Starbucks: limited growth in reliance on Moscow

Starbucks

Mojtaba Akhbari, Director General.

Starbucks has been long awaited on the Russian market. Eventually, the company opened its first Russian coffee shop only in autumn 2007 in Moscow. Six years later, the world-famous coffee shop network has become well-established in the Russian capital. Since its opening, the company has been actively developing to open 67 coffee shops to date. And despite such impressive results, Starbucks is mainly present in Moscow with only five coffee shops in St. Petersburg and one in Rostov-on-Don. However, recently the company has announced its plans to establish itself in Krasnodar and Sochi.

Such situation results from the unusual strategy Starbucks adopted in Russia – a non-aggressive organic growth. That is the company doesn’t seek to conquer the national market as quickly as possible at the expense of massive investments from the parent, but relies on expansion out of the locally earned funds. This is the reason for such an eloquent disproportion in numbers of Russian and foreign coffee shops. For example, over 1,200 coffee shops operate in Canada and about 1,000 in the UK (Starbucks entered this country of traditional tea-lovers in 1998 through buying and rebranding 65 coffee shops).

Starbucks is able to support its organic growth strategy due to the high profitability of its Moscow subdi vision.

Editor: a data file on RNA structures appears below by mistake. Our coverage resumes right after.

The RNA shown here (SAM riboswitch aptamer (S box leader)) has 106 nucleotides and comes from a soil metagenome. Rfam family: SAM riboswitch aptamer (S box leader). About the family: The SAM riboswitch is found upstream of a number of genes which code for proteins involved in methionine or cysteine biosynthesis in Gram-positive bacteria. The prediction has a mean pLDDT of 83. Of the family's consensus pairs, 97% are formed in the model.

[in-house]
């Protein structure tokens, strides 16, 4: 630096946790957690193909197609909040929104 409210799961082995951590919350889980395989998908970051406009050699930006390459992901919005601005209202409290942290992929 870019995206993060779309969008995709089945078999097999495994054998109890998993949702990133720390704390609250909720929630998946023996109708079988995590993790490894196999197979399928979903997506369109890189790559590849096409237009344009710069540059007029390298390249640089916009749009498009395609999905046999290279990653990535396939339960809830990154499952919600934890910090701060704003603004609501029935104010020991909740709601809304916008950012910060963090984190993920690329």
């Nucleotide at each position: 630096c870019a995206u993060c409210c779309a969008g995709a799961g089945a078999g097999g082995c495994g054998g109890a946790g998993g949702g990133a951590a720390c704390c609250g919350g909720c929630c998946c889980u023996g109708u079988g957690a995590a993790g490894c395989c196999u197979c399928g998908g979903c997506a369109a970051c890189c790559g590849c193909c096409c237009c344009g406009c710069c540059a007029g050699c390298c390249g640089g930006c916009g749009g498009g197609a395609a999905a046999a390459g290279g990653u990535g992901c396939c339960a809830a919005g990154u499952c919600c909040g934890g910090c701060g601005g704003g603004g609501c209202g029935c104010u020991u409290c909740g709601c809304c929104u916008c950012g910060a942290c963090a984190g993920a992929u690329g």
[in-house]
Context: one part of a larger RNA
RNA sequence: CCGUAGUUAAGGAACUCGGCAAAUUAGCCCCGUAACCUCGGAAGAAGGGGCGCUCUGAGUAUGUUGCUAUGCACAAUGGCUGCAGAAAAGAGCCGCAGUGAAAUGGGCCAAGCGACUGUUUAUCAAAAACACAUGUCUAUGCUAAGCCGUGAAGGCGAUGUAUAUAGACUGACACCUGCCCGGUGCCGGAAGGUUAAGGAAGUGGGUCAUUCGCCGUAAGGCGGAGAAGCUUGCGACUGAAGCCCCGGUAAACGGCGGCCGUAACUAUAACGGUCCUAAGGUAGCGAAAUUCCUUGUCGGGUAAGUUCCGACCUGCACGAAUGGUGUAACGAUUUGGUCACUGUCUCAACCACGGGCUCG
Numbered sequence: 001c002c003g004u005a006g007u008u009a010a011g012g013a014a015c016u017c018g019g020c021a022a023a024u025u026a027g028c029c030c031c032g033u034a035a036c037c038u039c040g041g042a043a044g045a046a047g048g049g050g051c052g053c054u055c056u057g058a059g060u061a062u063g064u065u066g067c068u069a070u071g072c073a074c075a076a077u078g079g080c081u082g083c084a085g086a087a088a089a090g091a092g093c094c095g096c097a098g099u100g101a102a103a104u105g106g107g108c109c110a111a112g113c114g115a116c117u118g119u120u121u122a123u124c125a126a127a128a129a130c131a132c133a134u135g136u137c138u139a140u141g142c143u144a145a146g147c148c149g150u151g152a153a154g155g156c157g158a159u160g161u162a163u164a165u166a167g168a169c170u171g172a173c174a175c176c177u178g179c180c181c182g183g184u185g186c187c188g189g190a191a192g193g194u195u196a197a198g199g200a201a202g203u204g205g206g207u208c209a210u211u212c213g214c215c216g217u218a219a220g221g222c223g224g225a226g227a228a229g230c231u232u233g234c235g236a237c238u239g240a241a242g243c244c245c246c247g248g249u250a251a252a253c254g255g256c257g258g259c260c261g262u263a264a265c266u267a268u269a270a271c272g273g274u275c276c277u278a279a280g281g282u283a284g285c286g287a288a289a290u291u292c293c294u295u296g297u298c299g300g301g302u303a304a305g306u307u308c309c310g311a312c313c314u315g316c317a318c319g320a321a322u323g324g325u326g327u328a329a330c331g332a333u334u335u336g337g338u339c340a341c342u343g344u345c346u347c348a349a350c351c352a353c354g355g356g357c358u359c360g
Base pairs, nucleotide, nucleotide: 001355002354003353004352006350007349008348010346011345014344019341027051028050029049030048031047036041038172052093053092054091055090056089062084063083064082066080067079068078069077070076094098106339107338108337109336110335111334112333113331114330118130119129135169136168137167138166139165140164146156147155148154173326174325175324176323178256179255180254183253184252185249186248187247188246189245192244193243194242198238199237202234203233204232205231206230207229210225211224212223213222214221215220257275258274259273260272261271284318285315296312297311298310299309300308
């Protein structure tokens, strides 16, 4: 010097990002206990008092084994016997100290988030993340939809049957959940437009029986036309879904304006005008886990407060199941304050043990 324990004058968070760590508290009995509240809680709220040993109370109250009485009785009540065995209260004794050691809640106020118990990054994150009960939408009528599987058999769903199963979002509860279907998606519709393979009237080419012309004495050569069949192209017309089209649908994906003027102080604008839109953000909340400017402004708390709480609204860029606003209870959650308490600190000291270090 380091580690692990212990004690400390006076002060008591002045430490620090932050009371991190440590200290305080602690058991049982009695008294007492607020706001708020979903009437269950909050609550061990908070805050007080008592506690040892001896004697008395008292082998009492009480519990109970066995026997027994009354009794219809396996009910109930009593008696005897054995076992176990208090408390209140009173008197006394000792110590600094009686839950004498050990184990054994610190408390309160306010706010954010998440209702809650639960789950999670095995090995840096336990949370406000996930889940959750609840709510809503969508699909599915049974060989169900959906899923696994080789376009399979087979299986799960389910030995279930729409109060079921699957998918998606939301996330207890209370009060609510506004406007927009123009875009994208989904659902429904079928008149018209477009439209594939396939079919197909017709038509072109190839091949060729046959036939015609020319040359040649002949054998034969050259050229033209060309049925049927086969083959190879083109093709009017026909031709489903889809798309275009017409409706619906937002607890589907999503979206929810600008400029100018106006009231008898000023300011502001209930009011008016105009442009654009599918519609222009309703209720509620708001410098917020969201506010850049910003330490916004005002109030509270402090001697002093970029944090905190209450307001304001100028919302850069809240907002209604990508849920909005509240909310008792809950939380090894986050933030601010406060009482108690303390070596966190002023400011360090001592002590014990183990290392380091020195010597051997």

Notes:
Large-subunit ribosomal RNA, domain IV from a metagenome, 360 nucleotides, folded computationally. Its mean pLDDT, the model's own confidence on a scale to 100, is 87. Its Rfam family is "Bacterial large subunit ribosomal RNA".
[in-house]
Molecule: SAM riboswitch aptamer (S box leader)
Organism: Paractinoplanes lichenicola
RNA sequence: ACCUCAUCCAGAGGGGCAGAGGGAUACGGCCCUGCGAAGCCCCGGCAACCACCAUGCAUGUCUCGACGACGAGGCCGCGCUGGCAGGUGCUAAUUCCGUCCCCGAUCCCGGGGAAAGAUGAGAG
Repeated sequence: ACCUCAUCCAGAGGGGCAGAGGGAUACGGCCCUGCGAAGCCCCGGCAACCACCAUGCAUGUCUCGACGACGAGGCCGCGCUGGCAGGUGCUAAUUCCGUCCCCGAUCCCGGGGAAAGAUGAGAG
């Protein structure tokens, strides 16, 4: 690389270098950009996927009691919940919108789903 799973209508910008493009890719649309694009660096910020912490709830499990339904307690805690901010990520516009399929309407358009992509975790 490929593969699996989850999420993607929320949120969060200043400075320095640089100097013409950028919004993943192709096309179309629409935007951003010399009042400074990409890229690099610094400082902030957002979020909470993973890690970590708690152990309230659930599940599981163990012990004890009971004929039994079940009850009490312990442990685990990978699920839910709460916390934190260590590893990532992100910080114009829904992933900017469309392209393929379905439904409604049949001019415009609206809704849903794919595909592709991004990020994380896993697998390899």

According to Howard Shultz, Starbucks CEO, success rests upon three pillars – clear concept, guarantee of uniform quality in all coffees shops with no exceptions, and a reasonable pricing policy. It is obvious that the Moscow market with its high density of solvent, internationalized and quality-seeking consumers is best suited for this development strategy. A fairly solid, profit-generating cluster of Starbucks coffee shops has developed in Moscow to enable the company’s expansion to other Russian regions. However, it is too early to speak of the company’s hitting the Moscow ceiling. Today, Starbucks controls only one tenth of the Moscow market. According to management estimates, the potential for development of the business in Moscow is still high. The contemporary Moscow economy boasts developed wholesale and retail trade, public services, hotel and restaurant business. All those sectors will further develop due to new construction and overall improvement of the urban environment. What is more, foreign analysts note that Moscow has human capital, which fosters entrepreneurial activity, new goods and services. Thus, Starbucks has recently presented an innovative format in Russia – a coffee shop combined with a bank. The details have not yet been revealed just like plans to open the next facilities of the same type. But it appears that banks are not less interested than Starbucks and, therefore, they are likely to make a significant investment. And it is as likely as not that very soon the magic power of the Starbucks brand will support not only coffee producers in Moscow, but financial service providers as well.

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